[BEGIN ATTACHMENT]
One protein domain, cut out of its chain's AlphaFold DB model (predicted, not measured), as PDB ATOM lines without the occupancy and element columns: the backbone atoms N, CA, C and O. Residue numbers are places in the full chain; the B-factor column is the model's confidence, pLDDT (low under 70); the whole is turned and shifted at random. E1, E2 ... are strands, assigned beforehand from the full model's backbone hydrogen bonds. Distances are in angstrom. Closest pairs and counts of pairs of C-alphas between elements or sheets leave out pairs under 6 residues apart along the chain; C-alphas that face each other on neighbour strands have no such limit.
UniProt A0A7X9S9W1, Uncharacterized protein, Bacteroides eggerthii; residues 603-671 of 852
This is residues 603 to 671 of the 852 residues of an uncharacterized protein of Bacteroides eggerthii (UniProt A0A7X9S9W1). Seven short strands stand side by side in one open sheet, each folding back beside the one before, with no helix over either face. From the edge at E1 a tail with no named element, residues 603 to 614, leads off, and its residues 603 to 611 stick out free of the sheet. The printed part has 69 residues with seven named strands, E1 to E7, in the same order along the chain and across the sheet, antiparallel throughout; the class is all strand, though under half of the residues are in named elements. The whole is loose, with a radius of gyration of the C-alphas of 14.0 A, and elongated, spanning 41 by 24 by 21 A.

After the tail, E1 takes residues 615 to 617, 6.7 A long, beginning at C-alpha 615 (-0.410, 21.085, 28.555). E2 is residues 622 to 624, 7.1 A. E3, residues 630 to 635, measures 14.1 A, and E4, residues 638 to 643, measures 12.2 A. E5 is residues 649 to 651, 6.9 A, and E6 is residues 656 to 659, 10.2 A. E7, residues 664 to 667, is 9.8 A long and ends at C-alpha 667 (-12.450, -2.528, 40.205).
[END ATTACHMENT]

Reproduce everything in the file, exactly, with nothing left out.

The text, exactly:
One protein domain, cut out of its chain's AlphaFold DB model (predicted, not measured), as PDB ATOM lines without the occupancy and element columns: the backbone atoms N, CA, C and O. Residue numbers are places in the full chain; the B-factor column is the model's confidence, pLDDT (low under 70); the whole is turned and shifted at random. E1, E2 ... are strands, assigned beforehand from the full model's backbone hydrogen bonds. Distances are in angstrom. Closest pairs and counts of pairs of C-alphas between elements or sheets leave out pairs under 6 residues apart along the chain; C-alphas that face each other on neighbour strands have no such limit.
UniProt A0A7X9S9W1, Uncharacterized protein, Bacteroides eggerthii; residues 603-671 of 852
This is residues 603 to 671 of the 852 residues of an uncharacterized protein of Bacteroides eggerthii (UniProt A0A7X9S9W1). Seven short strands stand side by side in one open sheet, each folding back beside the one before, with no helix over either face. From the edge at E1 a tail with no named element, residues 603 to 614, leads off, and its residues 603 to 611 stick out free of the sheet. The printed part has 69 residues with seven named strands, E1 to E7, in the same order along the chain and across the sheet, antiparallel throughout; the class is all strand, though under half of the residues are in named elements. The whole is loose, with a radius of gyration of the C-alphas of 14.0 A, and elongated, spanning 41 by 24 by 21 A.

After the tail, E1 takes residues 615 to 617, 6.7 A long, beginning at C-alpha 615 (-0.410, 21.085, 28.555). E2 is residues 622 to 624, 7.1 A. E3, residues 630 to 635, measures 14.1 A, and E4, residues 638 to 643, measures 12.2 A. E5 is residues 649 to 651, 6.9 A, and E6 is residues 656 to 659, 10.2 A. E7, residues 664 to 667, is 9.8 A long and ends at C-alpha 667 (-12.450, -2.528, 40.205).